Key Actors and Measures
Member States are the stakeholders most directly involved with the rule of law in the EU. Member States have agreed to operate by the founding values of the EU when joining the Union. The Rule of Law system is supposed to ensure that Member States abide by the principles of the EU. Non-cooperative Member States can be punished by losing their voting rights in the Council of European Union through the execution of Article 7 of the Treaty on the European Union (TEU), which lays out the procedures for suspending certain rights of non-cooperative Member States. Article 7 TEU has never been pursued fully and is meant to act as a last result, being called “the EU’s nuclear option”.
The European Commission
The European Commission is the executive branch of the EU, and is tasked with drafting legislative proposals sent to the European Parliament and implementing legislation passed by the European Parliament. The European Commission conducts a yearly process called the European Semester, which aims to create country-specific recommendations for economic and structural issues related to rule of law. The European Commission visits each Member State for an annual Rule of Law report assessment.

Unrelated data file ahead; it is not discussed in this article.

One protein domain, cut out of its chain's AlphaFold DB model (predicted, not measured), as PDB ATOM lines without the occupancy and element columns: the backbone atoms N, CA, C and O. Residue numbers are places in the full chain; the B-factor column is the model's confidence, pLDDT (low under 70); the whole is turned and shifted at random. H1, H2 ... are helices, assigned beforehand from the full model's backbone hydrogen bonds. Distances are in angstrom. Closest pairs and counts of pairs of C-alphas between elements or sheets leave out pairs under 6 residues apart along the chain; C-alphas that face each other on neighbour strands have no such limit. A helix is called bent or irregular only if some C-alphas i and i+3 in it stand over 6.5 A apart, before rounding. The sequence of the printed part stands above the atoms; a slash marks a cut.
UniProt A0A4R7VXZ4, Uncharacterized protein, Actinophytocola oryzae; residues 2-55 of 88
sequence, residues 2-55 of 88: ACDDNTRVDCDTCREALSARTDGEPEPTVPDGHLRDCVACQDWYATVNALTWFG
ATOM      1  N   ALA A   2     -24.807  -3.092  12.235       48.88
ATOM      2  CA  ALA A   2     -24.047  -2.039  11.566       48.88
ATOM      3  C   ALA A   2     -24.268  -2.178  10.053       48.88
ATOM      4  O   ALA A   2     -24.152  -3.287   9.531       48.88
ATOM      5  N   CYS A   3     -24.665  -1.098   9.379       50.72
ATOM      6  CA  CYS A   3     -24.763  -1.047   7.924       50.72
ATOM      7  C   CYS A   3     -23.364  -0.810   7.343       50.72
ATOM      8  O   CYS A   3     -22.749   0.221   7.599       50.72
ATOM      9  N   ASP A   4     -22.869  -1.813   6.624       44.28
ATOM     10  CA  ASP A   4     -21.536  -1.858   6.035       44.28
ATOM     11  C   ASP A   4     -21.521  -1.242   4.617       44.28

Non-Governmental Organizations (NGOs)
NGOs provide information to the European Commission about conditions in Member States which are used in legislative design. NGOs also provide written input for the Rule of Law Report. Rule of Law is especially relevant to NGOs, as freedom of NGO operations is one of the core values mentioned in the rule of law framework. Recently, NGOs including the International Federation for Human Rights, Amnesty International, and Transparency International have provided information about the state of human rights and governmental transparency in Poland and Hungary.